Don't be purposely obtuse. He was obviously requesting a photograph of you pointing.
>> No. 83646 Anonymous
2nd November 2017
Thursday 8:37 pm
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IMG_20171102_203607686.jpg
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>>83645
Fine!
>> No. 83647 Anonymous
2nd November 2017
Thursday 9:09 pm
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>>83646
No, point with your hand, not your flipper.
>> No. 83648 Anonymous
2nd November 2017
Thursday 10:37 pm
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>>83647
No need to be ableist, lad.
>> No. 83649 Anonymous
3rd November 2017
Friday 12:12 am
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>>83643
I would assume "Journalists knee, not intern's arse you hyperbolic cunt."
Would be self evident.

But it was where you wrote "Intern's arse" here >>83630 not journalist's knee, you hyperbolic cunt. No one is disputing that had he grabbed an intern's arse his behavior would be unacceptable but since he touched a journalist's knee mentioning an intern's arse is hyperbolic, cunt.
>> No. 83650 Anonymous
3rd November 2017
Friday 12:29 am
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>>83649
>but since he touched a journalist's knee mentioning an intern's arse is hyperbolic, cunt.
You really haven't got the hang of this yet, have you?
>> No. 83651 Anonymous
3rd November 2017
Friday 12:38 am
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>>83649

Except, you dopey prick, as I made clear in my following post, and do try to keep up this time, I wasn't only referencing Fallon's publicly stated reason for resigning, but rather one of a whole range of accusations flying around Westminster.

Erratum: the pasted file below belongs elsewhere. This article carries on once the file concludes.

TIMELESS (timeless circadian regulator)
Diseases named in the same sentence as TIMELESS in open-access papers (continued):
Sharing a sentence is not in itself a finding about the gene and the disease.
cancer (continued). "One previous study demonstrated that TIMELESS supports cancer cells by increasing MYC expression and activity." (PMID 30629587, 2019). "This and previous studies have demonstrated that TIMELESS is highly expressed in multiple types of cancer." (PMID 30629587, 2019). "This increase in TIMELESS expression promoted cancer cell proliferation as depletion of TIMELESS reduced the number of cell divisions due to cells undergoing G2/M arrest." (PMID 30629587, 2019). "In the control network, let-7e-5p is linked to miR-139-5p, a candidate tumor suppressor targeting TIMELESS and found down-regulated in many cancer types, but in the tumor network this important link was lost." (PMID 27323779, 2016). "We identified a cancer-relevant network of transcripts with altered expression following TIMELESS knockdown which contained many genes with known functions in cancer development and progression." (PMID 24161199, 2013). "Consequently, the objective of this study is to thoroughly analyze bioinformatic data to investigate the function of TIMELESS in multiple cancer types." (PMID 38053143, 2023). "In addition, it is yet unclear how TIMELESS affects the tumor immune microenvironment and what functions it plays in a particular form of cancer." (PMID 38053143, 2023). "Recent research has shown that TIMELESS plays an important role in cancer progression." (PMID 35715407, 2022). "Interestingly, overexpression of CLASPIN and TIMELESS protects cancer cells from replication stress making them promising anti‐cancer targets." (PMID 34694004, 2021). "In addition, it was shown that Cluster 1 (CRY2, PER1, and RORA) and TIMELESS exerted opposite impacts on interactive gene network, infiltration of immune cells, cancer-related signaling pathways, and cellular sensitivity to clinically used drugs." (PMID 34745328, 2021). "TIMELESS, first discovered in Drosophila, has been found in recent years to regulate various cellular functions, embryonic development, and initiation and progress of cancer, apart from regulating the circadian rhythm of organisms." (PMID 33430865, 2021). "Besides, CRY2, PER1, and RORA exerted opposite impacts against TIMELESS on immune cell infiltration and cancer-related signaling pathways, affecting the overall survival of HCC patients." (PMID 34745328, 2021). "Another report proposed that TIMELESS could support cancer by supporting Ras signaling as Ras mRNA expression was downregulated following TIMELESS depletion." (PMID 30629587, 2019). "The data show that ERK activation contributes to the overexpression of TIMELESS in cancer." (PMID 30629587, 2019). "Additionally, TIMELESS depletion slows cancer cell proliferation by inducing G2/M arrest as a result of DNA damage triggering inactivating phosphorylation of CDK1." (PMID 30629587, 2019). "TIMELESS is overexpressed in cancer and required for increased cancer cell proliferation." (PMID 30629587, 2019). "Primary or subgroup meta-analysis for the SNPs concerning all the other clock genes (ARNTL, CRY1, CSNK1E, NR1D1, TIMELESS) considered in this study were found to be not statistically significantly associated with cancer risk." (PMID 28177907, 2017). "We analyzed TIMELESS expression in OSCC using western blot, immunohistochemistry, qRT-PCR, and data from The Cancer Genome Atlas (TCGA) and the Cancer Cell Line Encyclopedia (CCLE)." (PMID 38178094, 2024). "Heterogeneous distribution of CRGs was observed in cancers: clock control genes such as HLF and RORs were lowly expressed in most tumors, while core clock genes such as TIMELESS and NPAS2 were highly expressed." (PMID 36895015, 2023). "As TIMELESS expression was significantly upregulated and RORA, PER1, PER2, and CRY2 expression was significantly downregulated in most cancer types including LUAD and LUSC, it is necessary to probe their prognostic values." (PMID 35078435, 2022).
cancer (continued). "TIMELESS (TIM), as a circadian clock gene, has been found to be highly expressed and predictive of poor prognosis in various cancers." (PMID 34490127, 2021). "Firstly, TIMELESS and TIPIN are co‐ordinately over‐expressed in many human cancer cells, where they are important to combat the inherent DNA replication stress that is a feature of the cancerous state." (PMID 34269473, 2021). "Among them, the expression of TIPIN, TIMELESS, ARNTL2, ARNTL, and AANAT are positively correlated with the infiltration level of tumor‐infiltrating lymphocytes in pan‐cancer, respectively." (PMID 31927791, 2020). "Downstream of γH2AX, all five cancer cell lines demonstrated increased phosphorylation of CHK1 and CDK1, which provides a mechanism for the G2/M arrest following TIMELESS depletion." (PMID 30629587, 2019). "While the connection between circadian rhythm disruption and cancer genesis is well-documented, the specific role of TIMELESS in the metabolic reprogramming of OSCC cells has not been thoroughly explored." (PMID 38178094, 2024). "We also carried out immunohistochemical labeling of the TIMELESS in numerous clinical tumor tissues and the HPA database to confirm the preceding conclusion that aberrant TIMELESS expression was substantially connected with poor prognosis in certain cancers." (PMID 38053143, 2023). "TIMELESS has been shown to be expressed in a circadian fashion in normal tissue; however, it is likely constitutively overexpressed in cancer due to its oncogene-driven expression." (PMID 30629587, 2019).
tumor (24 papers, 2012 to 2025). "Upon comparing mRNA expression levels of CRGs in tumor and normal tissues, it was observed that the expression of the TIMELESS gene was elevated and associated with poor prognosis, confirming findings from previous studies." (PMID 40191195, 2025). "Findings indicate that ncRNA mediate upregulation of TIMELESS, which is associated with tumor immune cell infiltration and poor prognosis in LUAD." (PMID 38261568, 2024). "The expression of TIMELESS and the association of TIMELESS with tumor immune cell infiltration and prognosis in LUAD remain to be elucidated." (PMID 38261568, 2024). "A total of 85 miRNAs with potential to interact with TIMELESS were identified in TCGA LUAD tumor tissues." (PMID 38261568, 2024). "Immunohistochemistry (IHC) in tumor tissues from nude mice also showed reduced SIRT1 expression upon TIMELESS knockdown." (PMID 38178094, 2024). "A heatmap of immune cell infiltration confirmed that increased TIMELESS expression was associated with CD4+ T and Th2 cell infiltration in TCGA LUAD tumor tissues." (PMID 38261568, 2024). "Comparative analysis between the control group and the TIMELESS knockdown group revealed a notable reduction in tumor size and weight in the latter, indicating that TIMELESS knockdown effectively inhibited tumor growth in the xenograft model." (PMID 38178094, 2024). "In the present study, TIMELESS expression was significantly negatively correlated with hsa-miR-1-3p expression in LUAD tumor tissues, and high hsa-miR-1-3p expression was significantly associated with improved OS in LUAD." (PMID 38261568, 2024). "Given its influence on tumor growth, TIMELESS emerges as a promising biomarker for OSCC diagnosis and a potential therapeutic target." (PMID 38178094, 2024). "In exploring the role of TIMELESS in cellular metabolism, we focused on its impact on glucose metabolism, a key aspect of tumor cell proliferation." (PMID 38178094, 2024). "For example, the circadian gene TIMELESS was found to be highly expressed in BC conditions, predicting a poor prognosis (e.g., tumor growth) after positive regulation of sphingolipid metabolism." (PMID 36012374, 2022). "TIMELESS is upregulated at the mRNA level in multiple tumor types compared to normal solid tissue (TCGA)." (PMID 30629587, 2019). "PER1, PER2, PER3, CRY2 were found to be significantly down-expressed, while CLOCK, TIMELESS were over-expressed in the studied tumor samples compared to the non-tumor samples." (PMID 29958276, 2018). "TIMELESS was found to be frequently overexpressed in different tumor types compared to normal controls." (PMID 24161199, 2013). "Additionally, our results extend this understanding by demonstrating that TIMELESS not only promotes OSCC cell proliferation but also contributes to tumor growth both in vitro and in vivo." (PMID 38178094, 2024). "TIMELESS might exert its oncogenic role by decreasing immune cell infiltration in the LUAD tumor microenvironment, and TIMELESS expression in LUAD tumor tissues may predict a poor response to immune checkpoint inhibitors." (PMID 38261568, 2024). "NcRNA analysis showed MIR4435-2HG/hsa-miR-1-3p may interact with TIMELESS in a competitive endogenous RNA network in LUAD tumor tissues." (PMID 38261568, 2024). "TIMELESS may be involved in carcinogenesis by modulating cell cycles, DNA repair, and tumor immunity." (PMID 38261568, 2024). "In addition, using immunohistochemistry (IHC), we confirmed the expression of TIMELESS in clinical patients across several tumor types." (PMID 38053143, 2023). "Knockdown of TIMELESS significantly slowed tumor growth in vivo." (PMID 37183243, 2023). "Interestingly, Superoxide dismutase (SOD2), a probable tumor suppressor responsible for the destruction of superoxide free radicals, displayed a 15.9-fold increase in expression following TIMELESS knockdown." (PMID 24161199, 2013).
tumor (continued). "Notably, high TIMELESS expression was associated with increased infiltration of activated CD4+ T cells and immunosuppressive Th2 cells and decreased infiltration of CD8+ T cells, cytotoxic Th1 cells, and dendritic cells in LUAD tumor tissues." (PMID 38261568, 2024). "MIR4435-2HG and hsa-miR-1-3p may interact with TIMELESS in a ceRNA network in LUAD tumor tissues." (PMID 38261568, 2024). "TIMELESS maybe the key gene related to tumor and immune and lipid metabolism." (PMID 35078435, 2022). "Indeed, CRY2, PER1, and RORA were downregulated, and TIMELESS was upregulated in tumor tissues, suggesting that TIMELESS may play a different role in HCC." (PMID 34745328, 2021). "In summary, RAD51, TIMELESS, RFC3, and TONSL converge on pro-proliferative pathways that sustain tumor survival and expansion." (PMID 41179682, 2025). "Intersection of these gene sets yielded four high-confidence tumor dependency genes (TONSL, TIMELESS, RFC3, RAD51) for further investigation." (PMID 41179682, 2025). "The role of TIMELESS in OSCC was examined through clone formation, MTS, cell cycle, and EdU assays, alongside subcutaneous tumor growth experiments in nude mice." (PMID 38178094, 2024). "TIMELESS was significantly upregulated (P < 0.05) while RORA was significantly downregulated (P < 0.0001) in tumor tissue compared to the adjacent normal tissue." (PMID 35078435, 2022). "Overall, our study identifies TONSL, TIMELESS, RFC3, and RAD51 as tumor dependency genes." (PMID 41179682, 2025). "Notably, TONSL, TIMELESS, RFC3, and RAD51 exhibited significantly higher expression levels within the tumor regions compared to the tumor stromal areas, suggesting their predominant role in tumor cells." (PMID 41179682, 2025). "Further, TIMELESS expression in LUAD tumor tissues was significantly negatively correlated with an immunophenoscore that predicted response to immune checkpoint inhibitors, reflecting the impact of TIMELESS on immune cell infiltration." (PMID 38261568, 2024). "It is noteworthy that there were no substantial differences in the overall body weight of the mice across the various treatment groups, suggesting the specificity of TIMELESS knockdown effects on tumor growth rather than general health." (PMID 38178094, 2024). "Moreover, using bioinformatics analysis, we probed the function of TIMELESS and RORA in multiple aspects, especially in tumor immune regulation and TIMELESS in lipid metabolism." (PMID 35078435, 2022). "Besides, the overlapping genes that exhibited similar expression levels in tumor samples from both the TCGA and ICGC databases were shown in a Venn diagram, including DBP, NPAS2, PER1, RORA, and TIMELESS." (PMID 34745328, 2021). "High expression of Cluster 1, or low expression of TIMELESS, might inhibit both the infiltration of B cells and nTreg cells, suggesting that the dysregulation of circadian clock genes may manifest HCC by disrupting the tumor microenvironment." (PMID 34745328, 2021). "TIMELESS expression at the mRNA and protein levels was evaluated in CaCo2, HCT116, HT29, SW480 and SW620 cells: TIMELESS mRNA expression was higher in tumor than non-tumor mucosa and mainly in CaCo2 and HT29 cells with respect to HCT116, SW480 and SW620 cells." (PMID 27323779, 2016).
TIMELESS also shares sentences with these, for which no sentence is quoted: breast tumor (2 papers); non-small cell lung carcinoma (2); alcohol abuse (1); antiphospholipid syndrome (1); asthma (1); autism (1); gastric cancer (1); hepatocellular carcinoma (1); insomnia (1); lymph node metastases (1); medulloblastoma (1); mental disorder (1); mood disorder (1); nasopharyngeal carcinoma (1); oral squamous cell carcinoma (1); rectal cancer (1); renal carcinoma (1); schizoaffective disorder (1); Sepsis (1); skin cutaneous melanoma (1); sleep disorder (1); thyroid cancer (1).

http://www.independent.co.uk/news/uk/politics/commons-intern-says-he-was-sexually-assaulted-by-mp-a8032281.html
>> No. 83652 Anonymous
3rd November 2017
Friday 2:04 am
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>>83651
You asked me why I thought you were a hyperbolic cunt I clarified why. Not about what you said later, do you not understand how causation works. Now I know you aren't a hyperbolic cunt just that you have shitty communication skills.

Given you were replying to this post >>83628 which is a reply to this post >>83622, which is a reply to this post >>83621 how would that be relevant when referring to that specific incident? It wouldn't, you came off as sounding like a hyperbolic cunt, which is why I updated my position to "Do you even bother to read conversation chains before you reply?" because evidently you aren't a hyperbolic cunt you are just shitty at communication. Can you now in your words; "fuck off and pretend to have made contact with another human being elsewhere, there's a good lad".